Paleontology is part science and part guesswork. At least that is the opinion of most other disciplines in science. The reality is that paleontologists are studying artifacts from so long ago that they are dealing with the minimum level of data. For them to make any analysis a few leaps in judgment must be made. Yet as science continues to improve many of the findings are being disproved. For example, when you watch Jurassic park you see all the dinosaurs with scales like a crocodile yet it is now believed that many may have been covered in hair, how could we know by just looking at bones? For years paleontologists have made grand assumptions about sex too, these are now coming under doubt.
The truth is that it is incredibly hard to tell anything by just looking at bones. While with some species of animals it is easy, for most they don’t tell you much at all. Often if they have died by a brutal body blow you can tell by the damage to the bones. Or if they had a growth defect you can see how the bones have altered from the norm. Dinosaur bones are incredibly useful in understanding the size and stature of each type of dinosaur. They can tell you how large the skull was which may indicate something about the size of the brain. They can tell you how large the legs were which can tell you something about whether they were prey or predator, fast or slow. They can tell you how long the neck was which can indicate whether they grazed from treetops of fed from the ground. But after that, and that is a lot, they become little more than skeletons.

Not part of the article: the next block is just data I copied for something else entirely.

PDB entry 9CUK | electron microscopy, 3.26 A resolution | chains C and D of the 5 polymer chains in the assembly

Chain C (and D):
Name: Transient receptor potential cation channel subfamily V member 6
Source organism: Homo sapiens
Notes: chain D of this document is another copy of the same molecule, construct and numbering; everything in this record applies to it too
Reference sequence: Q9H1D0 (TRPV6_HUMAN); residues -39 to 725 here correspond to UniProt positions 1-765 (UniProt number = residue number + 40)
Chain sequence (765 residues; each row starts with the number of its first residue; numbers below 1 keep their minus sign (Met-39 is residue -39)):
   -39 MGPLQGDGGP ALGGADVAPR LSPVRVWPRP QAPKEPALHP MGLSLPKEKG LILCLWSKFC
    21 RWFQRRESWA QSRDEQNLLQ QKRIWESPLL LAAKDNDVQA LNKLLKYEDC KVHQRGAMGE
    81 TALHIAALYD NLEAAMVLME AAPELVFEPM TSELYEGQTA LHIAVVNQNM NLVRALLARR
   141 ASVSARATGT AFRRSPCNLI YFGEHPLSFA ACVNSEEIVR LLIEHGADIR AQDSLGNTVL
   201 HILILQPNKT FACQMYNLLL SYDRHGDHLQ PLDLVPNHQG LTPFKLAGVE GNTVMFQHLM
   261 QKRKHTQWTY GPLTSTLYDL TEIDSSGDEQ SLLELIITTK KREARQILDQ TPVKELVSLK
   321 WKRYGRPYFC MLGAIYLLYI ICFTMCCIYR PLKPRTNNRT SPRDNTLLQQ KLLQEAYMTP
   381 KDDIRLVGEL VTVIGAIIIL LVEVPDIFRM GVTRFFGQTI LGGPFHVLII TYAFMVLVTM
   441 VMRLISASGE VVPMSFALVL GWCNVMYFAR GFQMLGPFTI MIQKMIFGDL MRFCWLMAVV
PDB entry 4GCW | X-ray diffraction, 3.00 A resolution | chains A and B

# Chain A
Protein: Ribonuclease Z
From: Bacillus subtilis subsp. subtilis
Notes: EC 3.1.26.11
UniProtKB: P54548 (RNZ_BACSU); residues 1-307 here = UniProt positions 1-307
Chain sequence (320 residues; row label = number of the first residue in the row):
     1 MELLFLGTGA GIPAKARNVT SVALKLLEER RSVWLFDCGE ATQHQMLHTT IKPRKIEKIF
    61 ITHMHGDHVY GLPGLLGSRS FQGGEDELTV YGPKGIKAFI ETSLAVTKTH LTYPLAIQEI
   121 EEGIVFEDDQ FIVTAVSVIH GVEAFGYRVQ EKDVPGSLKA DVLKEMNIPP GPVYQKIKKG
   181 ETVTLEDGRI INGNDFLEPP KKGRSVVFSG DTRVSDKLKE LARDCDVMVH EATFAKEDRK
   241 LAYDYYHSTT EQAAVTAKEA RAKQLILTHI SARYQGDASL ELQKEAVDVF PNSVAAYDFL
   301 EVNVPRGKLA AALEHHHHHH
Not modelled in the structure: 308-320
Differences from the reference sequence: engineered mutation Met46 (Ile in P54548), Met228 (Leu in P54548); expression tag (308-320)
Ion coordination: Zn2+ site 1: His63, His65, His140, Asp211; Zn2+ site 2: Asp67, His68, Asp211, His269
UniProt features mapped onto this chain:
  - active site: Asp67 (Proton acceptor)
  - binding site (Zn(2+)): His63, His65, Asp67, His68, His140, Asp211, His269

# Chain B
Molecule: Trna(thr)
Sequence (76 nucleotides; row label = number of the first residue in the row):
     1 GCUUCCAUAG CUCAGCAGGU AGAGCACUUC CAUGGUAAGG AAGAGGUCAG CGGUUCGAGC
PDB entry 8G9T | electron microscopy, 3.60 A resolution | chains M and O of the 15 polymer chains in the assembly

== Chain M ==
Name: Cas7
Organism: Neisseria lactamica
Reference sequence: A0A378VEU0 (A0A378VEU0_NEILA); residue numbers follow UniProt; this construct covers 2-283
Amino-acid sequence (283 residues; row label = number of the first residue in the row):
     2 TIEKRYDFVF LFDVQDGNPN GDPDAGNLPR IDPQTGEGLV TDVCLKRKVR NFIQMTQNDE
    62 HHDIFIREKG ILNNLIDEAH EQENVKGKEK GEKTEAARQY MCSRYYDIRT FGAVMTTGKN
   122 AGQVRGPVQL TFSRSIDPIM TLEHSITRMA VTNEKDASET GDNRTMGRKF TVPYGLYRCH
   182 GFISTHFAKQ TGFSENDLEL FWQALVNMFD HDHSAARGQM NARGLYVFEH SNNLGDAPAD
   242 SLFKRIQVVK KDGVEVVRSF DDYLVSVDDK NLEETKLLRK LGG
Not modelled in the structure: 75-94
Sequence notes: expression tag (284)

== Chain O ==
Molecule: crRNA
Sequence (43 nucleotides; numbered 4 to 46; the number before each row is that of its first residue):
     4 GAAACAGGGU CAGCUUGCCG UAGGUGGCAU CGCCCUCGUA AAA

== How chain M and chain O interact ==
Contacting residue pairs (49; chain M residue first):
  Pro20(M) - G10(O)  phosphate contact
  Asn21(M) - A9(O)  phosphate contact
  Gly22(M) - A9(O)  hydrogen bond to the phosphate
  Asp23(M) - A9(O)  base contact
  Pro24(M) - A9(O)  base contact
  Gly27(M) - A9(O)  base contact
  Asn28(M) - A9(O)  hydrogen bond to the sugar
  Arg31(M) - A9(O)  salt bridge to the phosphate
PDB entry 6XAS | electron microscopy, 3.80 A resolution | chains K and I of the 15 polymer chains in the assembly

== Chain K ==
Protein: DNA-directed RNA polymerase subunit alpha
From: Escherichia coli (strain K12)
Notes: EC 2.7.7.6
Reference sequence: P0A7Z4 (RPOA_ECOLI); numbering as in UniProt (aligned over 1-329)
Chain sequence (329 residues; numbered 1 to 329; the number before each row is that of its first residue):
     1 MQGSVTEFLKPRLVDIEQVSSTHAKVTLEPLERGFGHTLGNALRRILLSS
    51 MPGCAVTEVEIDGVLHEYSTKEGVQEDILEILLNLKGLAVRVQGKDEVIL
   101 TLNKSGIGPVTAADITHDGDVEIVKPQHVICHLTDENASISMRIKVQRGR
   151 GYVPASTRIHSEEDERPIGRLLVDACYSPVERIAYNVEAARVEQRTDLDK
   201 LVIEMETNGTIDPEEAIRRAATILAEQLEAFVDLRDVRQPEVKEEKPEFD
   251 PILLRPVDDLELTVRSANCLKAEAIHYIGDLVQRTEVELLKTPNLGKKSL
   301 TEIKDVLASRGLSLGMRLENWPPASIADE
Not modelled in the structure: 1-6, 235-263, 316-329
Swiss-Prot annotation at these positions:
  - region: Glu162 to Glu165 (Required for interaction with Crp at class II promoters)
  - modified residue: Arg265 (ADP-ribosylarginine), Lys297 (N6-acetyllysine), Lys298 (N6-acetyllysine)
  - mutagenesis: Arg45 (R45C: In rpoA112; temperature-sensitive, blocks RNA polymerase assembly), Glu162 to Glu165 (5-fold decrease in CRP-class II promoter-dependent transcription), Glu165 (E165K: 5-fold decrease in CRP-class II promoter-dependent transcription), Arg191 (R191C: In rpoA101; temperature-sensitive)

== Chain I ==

For years paleontologists made broad claims about the sex of dinosaurs (not their sex life). For example, after finding some dinosaur bones of a number of T Rex, paleontologists claimed that female T Rex was larger than males. However, on the limited amount of bones, they found this claim was pure speculation.
A new study has cast further doubt about these paleontologist claims. The study came out of the Queen Mary University of London. The researchers there looked at the skulls of gharials. These are a modern-day crocodile and are the closest thing that we have to dinosaurs still in existence. They tried to look at the skulls alone to determine if it was really possible to tell the difference between male and female. The majority of male gharials are larger than females, so a larger skull does indicate a male however when looking at the true picture they realized this is often incorrect as on some occasions the female skull is larger. Male gharials do have a fleshy growth at the end of their nose called a ghara, females do not. However, this is where the plot thickens.
The ghara would not survive as a fossil so by looking at the skulls alone it is difficult to tell whether one is male or female. The ghara is supported by a hollow in the skull so it is possible to distinguish between the two by the skull alone but far from easy. The team of researchers looked at over 100 examples of gharials and found that without the narial fossa it was impossible to tell the sexes apart. Basically, the skull size told them nothing.
When animals have sexual dimorphism (differences in attributes based on sex) it is possible to tell them apart but it is impossible to know whether dinosaurs have this by looking at the skeleton alone. This shows that paleontologists and scientists, in general, must be careful not to make too many leaps based on assumptions.